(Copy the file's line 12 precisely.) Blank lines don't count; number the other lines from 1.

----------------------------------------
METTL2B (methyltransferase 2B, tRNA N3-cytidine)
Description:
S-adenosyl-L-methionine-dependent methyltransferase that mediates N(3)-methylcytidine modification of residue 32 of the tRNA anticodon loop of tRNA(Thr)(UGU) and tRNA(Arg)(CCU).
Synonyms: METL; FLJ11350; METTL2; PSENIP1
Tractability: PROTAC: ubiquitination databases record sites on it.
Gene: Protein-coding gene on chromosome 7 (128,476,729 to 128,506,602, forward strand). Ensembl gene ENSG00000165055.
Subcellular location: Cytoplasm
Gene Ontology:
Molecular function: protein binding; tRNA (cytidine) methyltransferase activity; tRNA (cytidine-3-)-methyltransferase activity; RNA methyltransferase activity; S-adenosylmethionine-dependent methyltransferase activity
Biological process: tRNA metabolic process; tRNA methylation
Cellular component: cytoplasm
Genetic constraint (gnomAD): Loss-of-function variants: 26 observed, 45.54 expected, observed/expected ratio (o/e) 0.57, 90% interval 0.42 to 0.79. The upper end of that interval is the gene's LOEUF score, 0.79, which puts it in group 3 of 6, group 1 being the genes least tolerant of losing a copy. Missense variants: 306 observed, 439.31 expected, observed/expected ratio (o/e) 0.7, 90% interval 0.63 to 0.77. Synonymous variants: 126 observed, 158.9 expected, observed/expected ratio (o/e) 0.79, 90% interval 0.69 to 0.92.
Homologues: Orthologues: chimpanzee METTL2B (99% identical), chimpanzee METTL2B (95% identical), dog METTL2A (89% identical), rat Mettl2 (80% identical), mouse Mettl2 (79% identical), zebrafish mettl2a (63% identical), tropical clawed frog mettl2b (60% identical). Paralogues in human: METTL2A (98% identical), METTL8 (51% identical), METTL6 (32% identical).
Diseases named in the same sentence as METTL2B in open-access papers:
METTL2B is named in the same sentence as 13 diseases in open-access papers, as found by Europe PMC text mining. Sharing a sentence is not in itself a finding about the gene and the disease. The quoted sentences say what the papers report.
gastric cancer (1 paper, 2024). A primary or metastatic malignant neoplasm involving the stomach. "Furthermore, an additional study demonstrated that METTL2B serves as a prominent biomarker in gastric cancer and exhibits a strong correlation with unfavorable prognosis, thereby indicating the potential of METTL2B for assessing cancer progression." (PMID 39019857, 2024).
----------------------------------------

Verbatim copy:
Genetic constraint (gnomAD): Loss-of-function variants: 26 observed, 45.54 expected, observed/expected ratio (o/e) 0.57, 90% interval 0.42 to 0.79. The upper end of that interval is the gene's LOEUF score, 0.79, which puts it in group 3 of 6, group 1 being the genes least tolerant of losing a copy. Missense variants: 306 observed, 439.31 expected, observed/expected ratio (o/e) 0.7, 90% interval 0.63 to 0.77. Synonymous variants: 126 observed, 158.9 expected, observed/expected ratio (o/e) 0.79, 90% interval 0.69 to 0.92.